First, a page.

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General News of Saturday, 27 August 2016


Insulting Mahama, Akufo-Addo sickening – Amoabeng

Founder of UT Holdings, Prince Kofi Amoabeng Founder of UT Holdings, Prince Kofi Amoabeng

The founder of UT Holdings, Prince Kofi Amoabeng, has bemoaned the politics of insult in the country ahead of the 2016 elections slated for December 7.

Some members and supporters of some political parties have in recent times been involved in hurling vitriol at both President John Dramani Mahama and the main opposition leader Nana Akufo-Addo in a bid to discredit them for political gain, a trend many political scientists have identified as worrying.

According to Mr Amoabeng, who was speaking on Entertainment Capital on Accra100.5FM on Saturday August 27, many young people now saw it as normal to hurl insults at adults in the name of politics.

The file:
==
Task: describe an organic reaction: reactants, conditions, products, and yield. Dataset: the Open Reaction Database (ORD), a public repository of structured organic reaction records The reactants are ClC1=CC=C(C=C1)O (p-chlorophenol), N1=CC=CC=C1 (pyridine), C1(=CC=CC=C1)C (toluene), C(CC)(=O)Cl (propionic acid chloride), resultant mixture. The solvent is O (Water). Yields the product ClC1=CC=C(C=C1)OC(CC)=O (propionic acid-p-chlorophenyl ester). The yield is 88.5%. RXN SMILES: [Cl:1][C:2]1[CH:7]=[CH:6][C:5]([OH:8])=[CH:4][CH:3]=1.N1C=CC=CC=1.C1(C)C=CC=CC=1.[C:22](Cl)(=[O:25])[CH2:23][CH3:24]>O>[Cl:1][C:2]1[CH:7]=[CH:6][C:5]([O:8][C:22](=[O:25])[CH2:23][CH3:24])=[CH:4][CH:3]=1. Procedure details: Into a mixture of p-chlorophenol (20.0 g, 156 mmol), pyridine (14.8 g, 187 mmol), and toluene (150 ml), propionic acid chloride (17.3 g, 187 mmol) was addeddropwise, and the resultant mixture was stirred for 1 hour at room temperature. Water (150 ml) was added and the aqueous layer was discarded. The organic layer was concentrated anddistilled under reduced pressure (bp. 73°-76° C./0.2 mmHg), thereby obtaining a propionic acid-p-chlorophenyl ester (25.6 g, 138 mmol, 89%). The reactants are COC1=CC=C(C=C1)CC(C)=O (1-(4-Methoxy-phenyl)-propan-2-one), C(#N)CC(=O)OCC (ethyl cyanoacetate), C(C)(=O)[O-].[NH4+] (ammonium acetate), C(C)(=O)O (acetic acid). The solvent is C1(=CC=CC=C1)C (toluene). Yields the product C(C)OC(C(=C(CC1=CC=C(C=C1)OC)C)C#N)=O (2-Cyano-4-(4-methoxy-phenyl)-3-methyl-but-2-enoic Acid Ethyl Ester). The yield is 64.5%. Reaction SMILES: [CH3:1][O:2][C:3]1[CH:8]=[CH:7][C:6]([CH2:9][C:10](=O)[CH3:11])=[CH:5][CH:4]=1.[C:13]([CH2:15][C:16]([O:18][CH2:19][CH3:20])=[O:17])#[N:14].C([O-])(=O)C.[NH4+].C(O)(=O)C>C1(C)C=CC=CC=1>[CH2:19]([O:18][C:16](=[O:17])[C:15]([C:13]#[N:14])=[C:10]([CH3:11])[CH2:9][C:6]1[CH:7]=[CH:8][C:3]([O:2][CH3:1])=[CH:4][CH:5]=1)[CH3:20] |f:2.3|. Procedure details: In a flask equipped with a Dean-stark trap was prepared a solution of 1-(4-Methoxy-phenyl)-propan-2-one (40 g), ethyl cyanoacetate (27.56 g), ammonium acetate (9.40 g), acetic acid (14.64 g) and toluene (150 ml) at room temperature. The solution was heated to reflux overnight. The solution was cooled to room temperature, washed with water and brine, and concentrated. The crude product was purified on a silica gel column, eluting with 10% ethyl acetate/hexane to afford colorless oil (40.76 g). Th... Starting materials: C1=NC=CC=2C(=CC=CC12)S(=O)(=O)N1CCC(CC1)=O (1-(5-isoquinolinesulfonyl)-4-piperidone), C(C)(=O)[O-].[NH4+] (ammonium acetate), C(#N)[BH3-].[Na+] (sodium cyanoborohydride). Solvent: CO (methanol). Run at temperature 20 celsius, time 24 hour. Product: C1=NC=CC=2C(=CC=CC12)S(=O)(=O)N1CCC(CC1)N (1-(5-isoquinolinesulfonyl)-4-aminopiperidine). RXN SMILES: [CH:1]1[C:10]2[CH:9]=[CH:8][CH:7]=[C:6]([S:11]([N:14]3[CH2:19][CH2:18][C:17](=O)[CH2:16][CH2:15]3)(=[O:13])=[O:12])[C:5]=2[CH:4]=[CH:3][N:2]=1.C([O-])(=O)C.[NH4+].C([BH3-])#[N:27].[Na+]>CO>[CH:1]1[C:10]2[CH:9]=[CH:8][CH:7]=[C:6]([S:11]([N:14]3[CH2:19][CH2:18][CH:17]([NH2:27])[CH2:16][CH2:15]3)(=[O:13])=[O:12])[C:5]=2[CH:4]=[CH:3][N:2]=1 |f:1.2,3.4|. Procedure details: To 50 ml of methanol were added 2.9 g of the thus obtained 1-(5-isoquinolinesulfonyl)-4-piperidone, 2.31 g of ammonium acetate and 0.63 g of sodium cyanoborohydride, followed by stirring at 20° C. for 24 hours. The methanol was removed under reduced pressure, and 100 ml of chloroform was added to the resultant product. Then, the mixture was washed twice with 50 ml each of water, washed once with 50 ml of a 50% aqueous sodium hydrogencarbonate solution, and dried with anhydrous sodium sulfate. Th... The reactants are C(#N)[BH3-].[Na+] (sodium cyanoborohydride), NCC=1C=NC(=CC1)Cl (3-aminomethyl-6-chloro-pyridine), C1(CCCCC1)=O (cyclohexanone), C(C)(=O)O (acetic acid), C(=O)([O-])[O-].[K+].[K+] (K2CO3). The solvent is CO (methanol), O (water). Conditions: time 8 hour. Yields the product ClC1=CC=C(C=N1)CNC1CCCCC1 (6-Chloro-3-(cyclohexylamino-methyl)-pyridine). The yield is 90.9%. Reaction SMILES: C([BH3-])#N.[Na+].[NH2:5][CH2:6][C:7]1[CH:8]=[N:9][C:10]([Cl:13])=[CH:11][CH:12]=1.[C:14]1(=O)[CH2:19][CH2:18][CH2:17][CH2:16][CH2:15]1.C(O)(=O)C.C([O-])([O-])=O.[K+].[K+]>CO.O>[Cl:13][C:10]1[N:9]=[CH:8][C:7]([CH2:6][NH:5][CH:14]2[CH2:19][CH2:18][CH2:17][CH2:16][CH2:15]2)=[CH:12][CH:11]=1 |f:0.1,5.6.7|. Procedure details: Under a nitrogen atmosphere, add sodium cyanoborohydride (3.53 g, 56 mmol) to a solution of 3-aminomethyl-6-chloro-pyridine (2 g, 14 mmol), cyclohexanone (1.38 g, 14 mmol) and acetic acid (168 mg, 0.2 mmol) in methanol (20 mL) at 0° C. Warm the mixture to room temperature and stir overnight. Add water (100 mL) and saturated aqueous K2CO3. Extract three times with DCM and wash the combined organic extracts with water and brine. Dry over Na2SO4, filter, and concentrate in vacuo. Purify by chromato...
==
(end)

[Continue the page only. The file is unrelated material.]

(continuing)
“Currently, what worries me is that the values and the general character of the youth are deteriorating. I don’t want to go into politics but really when I listen to some of the media houses and I see some of these young people who have just joined these media houses, probably in their 20s and 30s, talking about say the head of state, for goodness sake, the head of state is a personification of the state and he represents the state. You cannot insult the head of state because you [would be] insulting Ghana. Or even let’s take the opposition; Akufo-Addo is 70-something years old. For goodness sake, [because of] African training, by our culture, you cannot insult somebody who is probably two times your age. So, the values of Ghanaian youth have gone to the dogs,” the businessman lamented, adding: “…I don’t understand how young people can look at people like Akufo-Addo and the rest who have served this country and in their 70s and you just come out from school and insult them.”

Mr Amoabeng advised the youth to respect the elderly as Ghanaian traditions and customs demanded.

“I think the youth of today have lost a lot of values and generally we are in a rush. We think we are there, but we are empty, and we don’t know what we are about. You have to take your time and go through the mill and respect the other people and learn from them until you get there. If you don’t know how to serve, you cannot expect that people will serve you,” he advised.